“A theory that some of us have, that I have, was that Aunt Sally was African, as were a lot of the spongers that worked out of here. They would be out on long voyages, a month or two at a time, living on the boat and so forth,” says Hambright. These sponging vessels were well provisioned with Key lime juice, canned sweetened condensed milk, and eggs – “there were a lot of eggs out there…bird eggs at different times of the year, and turtle eggs, so they had all the ingredients. They could have put them together for a pudding, and they could have told Aunt Sally, ‘Hey, this is pretty good.’”
Sponging was a bustling industry in Key West in the mid-1800s, equating to nearly $750,000 annually at its height. The Key West Sponge Exchange at the lower end of Elizabeth Street was its once bustling hub.
Photo courtesy of the Library of Congress
One of the great advantages of the Key lime pie is that there is no need to cook it. The acidity of the Key lime juice, when mixed with eggs, causes a reaction called thickening, essentially cooking the eggs while setting for a custard-like consistency. For obvious reasons, this would have made for the perfect boat food – nothing could be more devastating to a wooden ship then a small flame. And as with most things worth passing on, the recipe made its way to land where it took hold.
“It became a sort of tradition, and this is true in a lot of places in the South, that the ladies of the house would cook every meal except Sunday night, when they would have a cold-fried chicken and a Key lime pie,” said Hambright.
As for historical record, the first written reference to Key lime pie came from promotional material stemming from The Federal Writers’ Project of the Works Progress Administration (WPA) in the 1930s, touting the “world-famous Key lime pie” in an American Guide Series pamphlet. Interestingly, a Key West woman’s club cookbook dating to 1920 made no mention of it, largely because everyone knew how to make it. “It was so common that no one put a recipe in because it was so simple,” laughs Hambright.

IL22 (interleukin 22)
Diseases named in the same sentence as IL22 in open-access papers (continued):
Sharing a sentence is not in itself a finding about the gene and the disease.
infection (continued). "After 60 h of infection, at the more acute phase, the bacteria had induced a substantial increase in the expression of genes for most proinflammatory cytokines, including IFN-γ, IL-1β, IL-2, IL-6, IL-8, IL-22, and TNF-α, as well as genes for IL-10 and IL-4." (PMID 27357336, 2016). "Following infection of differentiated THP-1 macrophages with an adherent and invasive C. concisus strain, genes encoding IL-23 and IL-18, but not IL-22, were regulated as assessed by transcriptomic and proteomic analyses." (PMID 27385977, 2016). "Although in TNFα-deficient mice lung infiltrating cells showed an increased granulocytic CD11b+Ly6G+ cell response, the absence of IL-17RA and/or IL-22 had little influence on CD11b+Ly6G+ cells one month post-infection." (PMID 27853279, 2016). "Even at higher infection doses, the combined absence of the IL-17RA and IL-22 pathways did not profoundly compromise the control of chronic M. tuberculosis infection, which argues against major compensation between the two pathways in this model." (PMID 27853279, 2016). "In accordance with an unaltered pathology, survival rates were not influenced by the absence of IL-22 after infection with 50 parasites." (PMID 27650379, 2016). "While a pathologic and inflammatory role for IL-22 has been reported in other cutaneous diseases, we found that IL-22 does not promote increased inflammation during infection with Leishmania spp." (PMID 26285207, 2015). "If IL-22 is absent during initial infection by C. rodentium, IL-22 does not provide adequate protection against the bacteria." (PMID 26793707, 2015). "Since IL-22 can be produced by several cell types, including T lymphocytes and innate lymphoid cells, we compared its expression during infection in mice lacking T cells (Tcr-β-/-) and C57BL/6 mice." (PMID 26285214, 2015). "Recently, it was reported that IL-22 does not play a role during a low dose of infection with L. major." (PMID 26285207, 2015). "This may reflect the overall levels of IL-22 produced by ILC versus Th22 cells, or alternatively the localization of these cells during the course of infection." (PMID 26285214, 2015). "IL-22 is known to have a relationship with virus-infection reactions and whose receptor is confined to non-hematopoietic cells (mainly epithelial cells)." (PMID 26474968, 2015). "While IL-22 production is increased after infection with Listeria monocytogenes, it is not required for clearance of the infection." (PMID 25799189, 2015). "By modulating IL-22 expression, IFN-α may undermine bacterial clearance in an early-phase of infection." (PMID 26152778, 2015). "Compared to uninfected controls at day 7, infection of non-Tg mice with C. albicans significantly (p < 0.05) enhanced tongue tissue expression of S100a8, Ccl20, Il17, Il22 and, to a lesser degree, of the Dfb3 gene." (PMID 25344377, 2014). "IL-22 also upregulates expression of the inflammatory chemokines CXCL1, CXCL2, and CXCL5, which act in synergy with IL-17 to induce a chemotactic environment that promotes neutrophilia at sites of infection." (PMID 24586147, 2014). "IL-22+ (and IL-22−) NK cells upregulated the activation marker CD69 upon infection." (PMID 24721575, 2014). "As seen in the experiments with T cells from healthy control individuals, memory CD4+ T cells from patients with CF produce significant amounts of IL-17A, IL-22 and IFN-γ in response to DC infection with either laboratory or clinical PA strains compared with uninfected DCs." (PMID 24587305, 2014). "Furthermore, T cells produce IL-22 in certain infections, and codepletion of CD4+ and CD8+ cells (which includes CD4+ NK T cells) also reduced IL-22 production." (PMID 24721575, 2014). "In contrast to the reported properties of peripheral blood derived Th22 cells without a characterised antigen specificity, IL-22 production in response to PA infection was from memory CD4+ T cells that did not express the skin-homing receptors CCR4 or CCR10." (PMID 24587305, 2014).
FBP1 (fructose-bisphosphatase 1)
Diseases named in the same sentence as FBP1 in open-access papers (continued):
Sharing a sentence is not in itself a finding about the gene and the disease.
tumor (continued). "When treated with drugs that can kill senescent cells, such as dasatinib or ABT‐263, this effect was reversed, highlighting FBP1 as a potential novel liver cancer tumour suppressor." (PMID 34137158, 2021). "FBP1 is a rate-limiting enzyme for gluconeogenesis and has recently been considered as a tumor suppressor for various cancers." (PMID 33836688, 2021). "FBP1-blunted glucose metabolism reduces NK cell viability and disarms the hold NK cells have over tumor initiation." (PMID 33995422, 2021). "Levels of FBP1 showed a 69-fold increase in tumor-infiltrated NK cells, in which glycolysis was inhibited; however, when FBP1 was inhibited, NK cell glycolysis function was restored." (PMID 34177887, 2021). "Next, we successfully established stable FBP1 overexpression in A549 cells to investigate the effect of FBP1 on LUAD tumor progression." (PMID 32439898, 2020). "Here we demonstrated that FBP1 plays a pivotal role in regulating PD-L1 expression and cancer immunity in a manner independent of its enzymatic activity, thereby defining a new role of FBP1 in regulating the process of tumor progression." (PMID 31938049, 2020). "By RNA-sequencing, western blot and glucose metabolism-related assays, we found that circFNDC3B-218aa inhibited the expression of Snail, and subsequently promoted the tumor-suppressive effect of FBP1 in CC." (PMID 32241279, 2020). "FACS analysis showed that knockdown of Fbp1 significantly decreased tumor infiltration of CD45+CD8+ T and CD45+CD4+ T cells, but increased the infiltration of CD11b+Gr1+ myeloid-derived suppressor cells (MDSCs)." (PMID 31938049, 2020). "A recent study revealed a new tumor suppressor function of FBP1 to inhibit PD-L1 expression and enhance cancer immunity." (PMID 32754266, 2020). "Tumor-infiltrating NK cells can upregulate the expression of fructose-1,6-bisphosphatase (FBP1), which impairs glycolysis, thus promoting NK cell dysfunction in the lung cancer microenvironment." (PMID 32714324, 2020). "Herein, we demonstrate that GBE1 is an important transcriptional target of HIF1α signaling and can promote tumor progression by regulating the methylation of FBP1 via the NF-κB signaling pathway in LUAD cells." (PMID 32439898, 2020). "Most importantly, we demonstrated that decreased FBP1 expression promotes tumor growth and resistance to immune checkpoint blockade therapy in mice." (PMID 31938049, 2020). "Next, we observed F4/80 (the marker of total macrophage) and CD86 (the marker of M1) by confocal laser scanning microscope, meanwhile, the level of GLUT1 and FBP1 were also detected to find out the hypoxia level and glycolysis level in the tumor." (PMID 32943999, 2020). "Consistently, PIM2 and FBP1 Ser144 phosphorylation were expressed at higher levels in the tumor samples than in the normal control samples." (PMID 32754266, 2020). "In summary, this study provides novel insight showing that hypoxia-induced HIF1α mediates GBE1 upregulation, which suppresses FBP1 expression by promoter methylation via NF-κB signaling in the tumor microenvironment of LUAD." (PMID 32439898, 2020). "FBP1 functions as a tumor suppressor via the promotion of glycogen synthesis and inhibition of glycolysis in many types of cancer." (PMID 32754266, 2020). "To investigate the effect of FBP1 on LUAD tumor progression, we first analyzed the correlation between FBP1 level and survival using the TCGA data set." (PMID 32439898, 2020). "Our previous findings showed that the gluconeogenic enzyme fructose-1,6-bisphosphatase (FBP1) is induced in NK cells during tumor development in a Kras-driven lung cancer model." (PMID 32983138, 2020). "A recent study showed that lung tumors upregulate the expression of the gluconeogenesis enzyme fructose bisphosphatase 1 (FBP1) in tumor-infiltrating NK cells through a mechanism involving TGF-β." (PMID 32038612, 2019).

One of the watercolor post cards produced by the WPA in the 1930s and ’40s, promoting travel destinations around the country. The American Guide Series of Florida – Florida: A Guide to the Southernmost State (1939) – and Key West – A Guide to Key West (1941) – helped put Florida on the map as a tourist destination.
Courtesy of the DeWolfe and Wood Collection in the Otto Hirzel Scrapbook.
So where does this leave us? A tradition steeped in historical mystery, just as any Conch would have it. Now that you know its heritage, it’s time to create an authentic Key lime pie at home, along with a few additional key lime-infused recipes.
For recipes and advice on choosing the best Key limes, head to page 2 >>
Flavor Profile and History: The Key Lime
Also known as the Yucatan lime, the Key lime is much smaller and rounder than its Persian cousin, with a thinner, yellowish skin. More tart and aromatic, the juice alone has considerable bite. Season runs May through August, though the fruit can be found year round. When choosing Key limes, look for brightly colored, smooth-skinned ones that are a bit heavy for their size – they have more juice.
Once a backyard staple of the Keys, growing from breaks in limestone and rocky outcroppings, commercialized Key lime orchards are all but a distant memory in the Keys – property on the archipelago is simply to pricey for any large-scale orchard, something that dates back well into the 1930s.
“What really wiped the Key limes out were Persian limes,” says Tom Hambright, Monroe County historian and expert on the story of the Key lime. He gives some credence to the theory that hurricanes in the 1920s and 1930s devastated some commercial plantings, but not much. Key limes can be finicky, with production levels fluctuating and their not taking well to shipment, let alone being smaller in size than Persian limes. “It was a combination of things that forced them out,” says Hambright, “though there are still some commercial operations in Homestead growing them.”